A computer program was developed for designing a low vibration gearbox. The code is based on a finite element shell analysis method, a modal analysis method, and a structural optimization method. In the finite element analysis, a triangular shell element with 18 degrees-of-freedom is used. In the optimization method, the overall vibration energy of the gearbox is used as the objective function and is minimized at the exciting frequency by varying the finite element thickness. Modal analysis is used to derive the sensitivity of the vibration energy with respect to the design variable. The sensitivity is representative of both eigenvalues and eigenvectors. The optimum value is computed by the gradient projection method and a unidimensional search procedure under the constraint condition of constant weight.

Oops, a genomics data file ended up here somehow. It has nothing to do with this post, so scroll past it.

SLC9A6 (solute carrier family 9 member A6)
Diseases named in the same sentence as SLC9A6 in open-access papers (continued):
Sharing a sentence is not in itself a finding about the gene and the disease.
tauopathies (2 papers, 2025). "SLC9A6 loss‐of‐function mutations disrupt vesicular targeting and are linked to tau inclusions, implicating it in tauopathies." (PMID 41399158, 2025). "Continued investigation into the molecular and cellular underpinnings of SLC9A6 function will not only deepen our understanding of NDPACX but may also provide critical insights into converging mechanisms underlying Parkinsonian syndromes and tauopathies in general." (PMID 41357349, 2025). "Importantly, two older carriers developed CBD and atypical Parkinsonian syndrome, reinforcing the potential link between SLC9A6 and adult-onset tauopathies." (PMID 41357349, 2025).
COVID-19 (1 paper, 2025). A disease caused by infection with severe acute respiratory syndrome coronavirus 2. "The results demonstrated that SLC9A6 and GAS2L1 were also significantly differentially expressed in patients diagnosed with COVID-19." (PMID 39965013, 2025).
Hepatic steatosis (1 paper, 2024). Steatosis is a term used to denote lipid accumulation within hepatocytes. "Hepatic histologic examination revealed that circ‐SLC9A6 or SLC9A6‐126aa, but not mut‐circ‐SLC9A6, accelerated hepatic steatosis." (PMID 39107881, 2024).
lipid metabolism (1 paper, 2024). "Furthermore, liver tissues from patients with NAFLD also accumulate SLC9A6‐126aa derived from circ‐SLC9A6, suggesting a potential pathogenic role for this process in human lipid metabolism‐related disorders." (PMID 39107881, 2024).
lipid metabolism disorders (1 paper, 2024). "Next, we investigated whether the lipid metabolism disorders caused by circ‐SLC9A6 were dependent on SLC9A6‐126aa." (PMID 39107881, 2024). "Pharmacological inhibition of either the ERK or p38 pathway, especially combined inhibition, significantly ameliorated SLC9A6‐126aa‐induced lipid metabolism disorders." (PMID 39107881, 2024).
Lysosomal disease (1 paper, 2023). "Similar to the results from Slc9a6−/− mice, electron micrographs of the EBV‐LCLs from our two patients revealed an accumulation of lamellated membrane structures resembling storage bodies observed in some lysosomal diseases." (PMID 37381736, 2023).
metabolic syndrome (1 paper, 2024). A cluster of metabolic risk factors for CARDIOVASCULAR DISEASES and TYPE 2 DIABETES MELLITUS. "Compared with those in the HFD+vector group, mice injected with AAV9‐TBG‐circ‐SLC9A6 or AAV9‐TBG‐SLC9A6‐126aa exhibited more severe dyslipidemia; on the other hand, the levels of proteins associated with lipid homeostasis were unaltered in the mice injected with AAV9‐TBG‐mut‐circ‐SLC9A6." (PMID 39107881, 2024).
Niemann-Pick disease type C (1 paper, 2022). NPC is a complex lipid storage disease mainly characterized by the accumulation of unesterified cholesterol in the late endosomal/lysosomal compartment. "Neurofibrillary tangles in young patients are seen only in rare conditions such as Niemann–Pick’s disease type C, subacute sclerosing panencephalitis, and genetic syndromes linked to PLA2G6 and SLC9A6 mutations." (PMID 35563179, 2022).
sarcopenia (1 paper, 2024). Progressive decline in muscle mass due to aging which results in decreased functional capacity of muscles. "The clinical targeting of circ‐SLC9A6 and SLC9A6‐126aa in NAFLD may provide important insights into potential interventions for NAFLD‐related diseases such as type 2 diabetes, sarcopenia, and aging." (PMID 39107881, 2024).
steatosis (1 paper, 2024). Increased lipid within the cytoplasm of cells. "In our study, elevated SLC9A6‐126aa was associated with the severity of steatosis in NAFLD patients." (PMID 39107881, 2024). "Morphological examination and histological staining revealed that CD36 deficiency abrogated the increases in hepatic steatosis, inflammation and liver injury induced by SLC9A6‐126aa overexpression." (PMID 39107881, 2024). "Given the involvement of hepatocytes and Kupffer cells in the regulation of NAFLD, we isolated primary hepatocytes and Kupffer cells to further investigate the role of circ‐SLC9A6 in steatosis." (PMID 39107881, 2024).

The computer code is applied to a design problem derived from an experimental gearbox in use at the NASA Lewis Research Center. The top plate and two side plates of the gearbox are redesigned and the contribution of each surface to the total vibration is determined. Results show that optimization of the top plate alone is effective in reducing total gearbox vibration.

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